Ladybower 50 - 2014
There's something inherently terrifying about failure. It grips me in it's vice, anxiety being the symptom, disappointment the final evil. It's only now that it truly looms large on my horizon. Every ultra I've run to date has been a first time of one type or another - a first new distance, elevation, elite field, championship event; unbeknown to me these factors all worked to remove any real personal pressures. My only mantra being 'don't DNF' throughout these events, I had little fear of disappointment as they generally resulted in a PB or some other goal amongst other factors dictated by the terrain, environment or competition. Yet Sunday 21st September brought me a fresh challenge, a repeated event, same course, similar weather, yet a full years training to justify. It was time to find the proof in the pudding. had all my hours spent in the surrounding hills made any difference at all? I managed 5th place last year in 8:41 minutes. A result at the time I was thoroughly pleased with but anything but a marked improvement this year would fall well short of my own expectations. At times like this I don't really need external pressures as well, but I could hear family and friends suggesting certain aspirations as to my finishing position. Position is something that while satisfying I try not to attach to much relevance too. At the end of the day I could break a course record, but if Killian Jornet turned up he would surely make me look very silly (amongst other elites I'm sure). So my expectations had to be held within some level of control. This is the remedy for fear, give yourself as much control as you can, then just let go of the rest. Why worry about what you have no power to alter?
With the 'fear' in relative control, I set myself the heady goal of knocking 41mins off my time from the previous year. The way I saw it, 8 hours got about 3rd place last year so should stand me in good stead to improve my time and maybe grab a podium place. The build up this year has been good on the whole; some actual tempo runs to reflect the speed of the course and the mountain ultras would put the hills into perspective on race day. A marathon distance training run about 2 weeks before the event revealed a weak IT band crippling me over the last 6 miles or so. Adding to the fear! However the time was 3:37 I think which is well above the pace I would need for the 8hour goal. All I'd need was that ever absent discipline to hold off early on with the pace...
Race morning began with an early rise, not a bad nights sleep. All the better for being at home, one of the inherent advantages of this particular race. Peanut butter and jam on toast would kick start my metabolism, and a banana before the start meant I was loaded with sugars. I'd also done the prerequisite Cost Co pizza the day before, so hopefully my glycogen stores were overloaded at this point. A brisk but gentle leg warmer to the toilets at Fairholmes and I could tell my legs were ready for this. Last year I was nursing a badly sprained ankle which meant I had to hold back on any sort of early charge.
As we lined up it was cool, yet I could feel the day would warm as the sun rose along with my heart rate. As the start kicked off I pulled off in front and after a few hundred metres I could feel a couple of runners nipping at my heels. I was keen to keep the pace relaxed and manageable, having been stung too many times by an early frenetic charge. 50 miles is a long race to play out and if I could ease into this thing all the better. But neither did I want to let any whippets disappear into the distance. So with some runners at my heels I just tried to control the pace for the first lap. Nobody seemed desperate to pass but clearly want to keep in touch. Eventually holding the speed back a notch was unsustainable and a guy in an Ironman cap came past. As we crossed the bridge on the A57 I dropped in next to another guy whose name I failed to get. We discussed our previous races and other running related topics. He revealed to me he'd achieved a sterling 17th place at this years TDS. At this point another dude came past but didn't really want to chat. His name I later learnt was Gareth Bowden. As we came through the first 5 mile loop I grabbed my race vest, a banana and trogged on. In my haste to not lose too much time to the leaders I managed to stop my Suunto GPS when throwing my vest on. As I tried to settle into a comfortable rhythm I slowly gained on the TDS guy and Ironman who were running together line astern on the single track towards the A57 bridge. As we rounded the end and began the first full climb to Slippery Stones I let the two in front go a little, now in fourth place myself with Gareth Bowden a little ahead of those two.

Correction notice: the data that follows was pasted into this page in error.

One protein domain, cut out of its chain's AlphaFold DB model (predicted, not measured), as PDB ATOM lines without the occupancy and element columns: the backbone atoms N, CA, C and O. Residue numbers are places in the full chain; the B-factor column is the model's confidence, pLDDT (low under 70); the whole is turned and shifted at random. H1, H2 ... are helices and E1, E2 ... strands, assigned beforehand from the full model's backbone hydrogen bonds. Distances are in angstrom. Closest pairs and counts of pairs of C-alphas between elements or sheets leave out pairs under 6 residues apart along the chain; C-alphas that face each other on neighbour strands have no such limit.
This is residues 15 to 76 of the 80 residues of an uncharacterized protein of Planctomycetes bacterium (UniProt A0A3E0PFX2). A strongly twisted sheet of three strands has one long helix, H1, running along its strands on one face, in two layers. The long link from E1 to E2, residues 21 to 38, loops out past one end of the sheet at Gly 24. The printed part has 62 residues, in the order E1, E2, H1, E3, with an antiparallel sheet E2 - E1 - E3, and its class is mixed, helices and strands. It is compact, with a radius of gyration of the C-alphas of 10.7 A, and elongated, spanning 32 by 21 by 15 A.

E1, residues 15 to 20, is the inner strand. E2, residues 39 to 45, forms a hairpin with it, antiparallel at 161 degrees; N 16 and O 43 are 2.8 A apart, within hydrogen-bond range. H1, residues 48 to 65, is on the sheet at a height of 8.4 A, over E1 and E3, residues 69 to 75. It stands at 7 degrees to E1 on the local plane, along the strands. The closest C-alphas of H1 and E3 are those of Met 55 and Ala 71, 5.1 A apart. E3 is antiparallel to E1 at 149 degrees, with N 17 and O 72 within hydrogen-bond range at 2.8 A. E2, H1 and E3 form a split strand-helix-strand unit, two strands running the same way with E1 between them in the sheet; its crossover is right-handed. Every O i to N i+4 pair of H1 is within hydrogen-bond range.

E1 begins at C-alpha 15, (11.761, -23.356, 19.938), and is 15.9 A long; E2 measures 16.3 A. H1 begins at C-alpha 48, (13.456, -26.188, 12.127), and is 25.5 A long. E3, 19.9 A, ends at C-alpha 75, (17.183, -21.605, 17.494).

As we gained ascent I could see the race unfolding a little with Gareth Bowden, TDS guy next and Ironman behind them with a 50 metre or so gap between all of us. I just tried to be disciplined with my pace and effort, holding back but still trying to keep in touch somewhat. As we did the last ascent towards Slippery Stones I could see Ironman coming back to me. His gait appeared a little laboured showing he may have bitten off more than he could chew with the early pace so far (about 7:30m/mile). As we dropped the last little descent to Slippery Stones I took the incentive and moved past with a positive move, pushing up the little climb past the bridge to make the move stick. As I sorted the gate I glanced back to see if I needed to hold it for him, but to my surprise he'd already dropped off in the space of 30-40metres. It reinforced the psychological factors in racing, once I'd come past he immediately slowed. Another lesson learnt, maybe...